This is sort of a different, more generalized way of thinking about CA’s and overlaps a lot with Vincent Bakers’s Fruitful Void and John Harper’s Conflict/Scene chart.
This setup looks at what each Agenda highlights as a focus of play, not that elements aren’t present (the core elements Color, Setting, Situation, Character, System, are always present for all roleplaying).
It also looks at what is -always- highlighted, not just sometimes depending on the local group preference, for example, some Sim games have really high focus on Situation, some have next to nothing, so, we can say as an Agenda, it’s optional as to whether it gets focused on, but not key – these look at things which are key to play.
Think of it that each layer feeds into the one below it, and the one at the bottom cycles back up to the top.
When you’re designing a game, the question to ask is, “What rules do I need in place to get people through those layers and cycle it back up to the top again?”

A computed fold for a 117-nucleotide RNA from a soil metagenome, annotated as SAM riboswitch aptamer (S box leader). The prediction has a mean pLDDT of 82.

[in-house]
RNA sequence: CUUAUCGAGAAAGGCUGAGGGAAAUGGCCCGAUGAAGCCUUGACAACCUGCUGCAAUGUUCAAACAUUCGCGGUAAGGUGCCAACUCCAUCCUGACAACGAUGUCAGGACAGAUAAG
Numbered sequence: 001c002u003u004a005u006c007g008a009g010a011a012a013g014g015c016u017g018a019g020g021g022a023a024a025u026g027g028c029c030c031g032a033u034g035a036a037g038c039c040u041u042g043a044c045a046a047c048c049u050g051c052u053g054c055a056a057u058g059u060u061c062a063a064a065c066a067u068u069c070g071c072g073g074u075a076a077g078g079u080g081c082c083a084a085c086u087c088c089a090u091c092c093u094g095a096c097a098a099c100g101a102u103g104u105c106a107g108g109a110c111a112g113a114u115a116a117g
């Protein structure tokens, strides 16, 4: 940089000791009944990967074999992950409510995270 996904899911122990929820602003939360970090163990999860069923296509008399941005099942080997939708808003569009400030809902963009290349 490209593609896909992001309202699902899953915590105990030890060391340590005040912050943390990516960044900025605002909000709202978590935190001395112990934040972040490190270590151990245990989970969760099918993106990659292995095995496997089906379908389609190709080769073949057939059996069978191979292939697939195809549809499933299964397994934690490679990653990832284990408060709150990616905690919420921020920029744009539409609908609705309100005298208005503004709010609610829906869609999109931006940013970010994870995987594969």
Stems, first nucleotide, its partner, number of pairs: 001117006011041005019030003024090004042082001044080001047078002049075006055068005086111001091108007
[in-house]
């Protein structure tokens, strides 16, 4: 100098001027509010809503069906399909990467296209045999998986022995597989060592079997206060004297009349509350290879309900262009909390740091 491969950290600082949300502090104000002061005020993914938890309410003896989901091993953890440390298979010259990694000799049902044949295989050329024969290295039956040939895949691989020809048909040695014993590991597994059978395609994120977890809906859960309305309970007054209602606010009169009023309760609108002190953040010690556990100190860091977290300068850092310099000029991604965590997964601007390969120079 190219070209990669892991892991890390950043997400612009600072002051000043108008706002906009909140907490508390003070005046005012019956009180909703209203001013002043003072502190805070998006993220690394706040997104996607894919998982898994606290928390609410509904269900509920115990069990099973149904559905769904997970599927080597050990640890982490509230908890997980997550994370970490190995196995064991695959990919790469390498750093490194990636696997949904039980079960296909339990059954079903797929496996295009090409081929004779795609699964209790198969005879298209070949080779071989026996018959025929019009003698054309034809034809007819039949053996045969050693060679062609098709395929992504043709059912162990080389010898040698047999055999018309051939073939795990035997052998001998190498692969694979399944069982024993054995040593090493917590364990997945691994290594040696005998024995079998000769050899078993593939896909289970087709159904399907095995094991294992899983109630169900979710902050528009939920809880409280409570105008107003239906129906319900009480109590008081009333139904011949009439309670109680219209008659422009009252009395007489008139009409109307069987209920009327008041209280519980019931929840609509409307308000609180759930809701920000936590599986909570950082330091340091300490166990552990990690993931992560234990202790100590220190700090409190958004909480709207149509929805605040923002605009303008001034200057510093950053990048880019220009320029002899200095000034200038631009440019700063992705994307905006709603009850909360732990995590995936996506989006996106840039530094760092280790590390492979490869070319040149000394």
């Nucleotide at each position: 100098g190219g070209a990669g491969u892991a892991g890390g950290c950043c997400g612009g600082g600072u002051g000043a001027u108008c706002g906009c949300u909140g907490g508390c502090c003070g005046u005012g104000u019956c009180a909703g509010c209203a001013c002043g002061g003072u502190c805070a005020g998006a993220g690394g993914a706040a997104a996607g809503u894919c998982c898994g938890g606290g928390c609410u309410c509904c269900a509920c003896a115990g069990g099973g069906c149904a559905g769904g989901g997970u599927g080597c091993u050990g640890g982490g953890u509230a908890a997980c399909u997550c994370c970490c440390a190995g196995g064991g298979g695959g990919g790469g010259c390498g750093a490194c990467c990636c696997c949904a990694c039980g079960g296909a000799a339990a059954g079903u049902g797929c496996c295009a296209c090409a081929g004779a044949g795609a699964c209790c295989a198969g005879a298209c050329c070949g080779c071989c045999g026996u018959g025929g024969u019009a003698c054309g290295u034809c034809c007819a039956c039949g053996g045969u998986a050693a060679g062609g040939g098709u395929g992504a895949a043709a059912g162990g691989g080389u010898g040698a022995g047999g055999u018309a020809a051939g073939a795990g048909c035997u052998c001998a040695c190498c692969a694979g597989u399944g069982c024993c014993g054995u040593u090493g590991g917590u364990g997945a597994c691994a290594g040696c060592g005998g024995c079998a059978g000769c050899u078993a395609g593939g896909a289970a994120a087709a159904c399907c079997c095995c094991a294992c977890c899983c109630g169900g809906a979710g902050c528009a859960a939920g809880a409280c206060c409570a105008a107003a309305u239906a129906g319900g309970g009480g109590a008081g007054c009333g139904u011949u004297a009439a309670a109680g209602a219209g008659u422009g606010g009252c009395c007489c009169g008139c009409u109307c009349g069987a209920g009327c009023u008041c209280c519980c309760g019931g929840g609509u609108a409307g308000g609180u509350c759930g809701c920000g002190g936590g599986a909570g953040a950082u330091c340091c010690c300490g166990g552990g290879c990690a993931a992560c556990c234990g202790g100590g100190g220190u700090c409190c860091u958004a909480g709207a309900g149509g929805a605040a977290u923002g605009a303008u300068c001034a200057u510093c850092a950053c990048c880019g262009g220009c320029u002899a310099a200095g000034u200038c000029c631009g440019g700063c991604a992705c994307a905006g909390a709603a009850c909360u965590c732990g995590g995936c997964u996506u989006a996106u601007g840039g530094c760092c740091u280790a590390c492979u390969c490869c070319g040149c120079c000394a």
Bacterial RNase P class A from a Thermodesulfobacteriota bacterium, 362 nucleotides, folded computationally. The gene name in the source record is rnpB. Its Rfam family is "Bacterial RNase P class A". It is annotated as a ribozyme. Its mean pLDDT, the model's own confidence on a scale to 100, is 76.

And yeah, there might be a couple of things where you -don’t- need rules, because the intuitiveness of everything else you just set up… but that’s part of answering that question in the first place.
You’ll also notice for incoherent games, this is a way to recognize which way you need to swing things if you want the game to work one way or another.
(Shapes & Reveals the characters)
Outcomes and Consequences (cycles back to Situation)
(Reinforces Setting & Color, cycles back up Setting)
Long strategy and resource management
Tactics, short term resources, fictional positioning
(Sets up player choices through tactics and strategy cycles to Long Term)